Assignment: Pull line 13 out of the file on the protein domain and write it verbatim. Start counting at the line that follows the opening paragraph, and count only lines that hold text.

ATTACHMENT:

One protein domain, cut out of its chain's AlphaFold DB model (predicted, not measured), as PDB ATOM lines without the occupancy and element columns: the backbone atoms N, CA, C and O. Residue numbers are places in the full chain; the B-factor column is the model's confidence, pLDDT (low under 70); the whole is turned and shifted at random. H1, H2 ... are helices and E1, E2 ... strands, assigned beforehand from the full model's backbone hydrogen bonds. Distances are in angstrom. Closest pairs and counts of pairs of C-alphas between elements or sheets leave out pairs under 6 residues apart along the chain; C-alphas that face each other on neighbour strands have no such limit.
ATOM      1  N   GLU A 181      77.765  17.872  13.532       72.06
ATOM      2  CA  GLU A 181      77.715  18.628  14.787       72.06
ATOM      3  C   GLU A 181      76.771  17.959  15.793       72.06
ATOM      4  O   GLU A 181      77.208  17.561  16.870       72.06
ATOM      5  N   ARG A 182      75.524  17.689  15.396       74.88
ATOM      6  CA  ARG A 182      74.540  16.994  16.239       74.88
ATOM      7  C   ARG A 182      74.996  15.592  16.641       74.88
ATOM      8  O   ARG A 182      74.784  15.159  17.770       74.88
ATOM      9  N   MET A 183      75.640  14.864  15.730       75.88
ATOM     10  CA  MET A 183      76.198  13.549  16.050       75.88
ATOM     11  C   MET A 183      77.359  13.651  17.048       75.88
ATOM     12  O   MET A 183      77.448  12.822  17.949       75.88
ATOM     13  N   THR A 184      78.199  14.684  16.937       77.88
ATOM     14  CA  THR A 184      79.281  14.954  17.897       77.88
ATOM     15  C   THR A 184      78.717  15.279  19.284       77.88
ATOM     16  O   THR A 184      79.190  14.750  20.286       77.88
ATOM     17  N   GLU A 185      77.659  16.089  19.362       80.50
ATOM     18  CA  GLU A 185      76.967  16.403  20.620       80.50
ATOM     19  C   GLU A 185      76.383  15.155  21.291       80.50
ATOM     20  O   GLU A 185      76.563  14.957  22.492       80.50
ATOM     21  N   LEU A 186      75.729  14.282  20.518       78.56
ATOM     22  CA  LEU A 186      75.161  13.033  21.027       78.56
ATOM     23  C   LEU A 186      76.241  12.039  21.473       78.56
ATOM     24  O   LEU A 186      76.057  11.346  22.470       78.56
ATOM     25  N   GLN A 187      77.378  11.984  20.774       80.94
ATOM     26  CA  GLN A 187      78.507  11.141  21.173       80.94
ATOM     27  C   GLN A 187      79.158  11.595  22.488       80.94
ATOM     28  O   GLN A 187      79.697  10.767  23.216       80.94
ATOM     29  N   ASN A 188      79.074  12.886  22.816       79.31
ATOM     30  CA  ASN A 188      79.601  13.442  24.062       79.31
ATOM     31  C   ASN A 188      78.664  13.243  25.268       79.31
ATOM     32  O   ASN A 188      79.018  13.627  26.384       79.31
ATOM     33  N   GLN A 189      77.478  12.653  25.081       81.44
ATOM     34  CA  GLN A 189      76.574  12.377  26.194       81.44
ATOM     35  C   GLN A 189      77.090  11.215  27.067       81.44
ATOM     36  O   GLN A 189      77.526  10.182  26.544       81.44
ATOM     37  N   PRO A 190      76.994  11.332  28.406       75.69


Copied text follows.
ATOM     13  N   THR A 184      78.199  14.684  16.937       77.88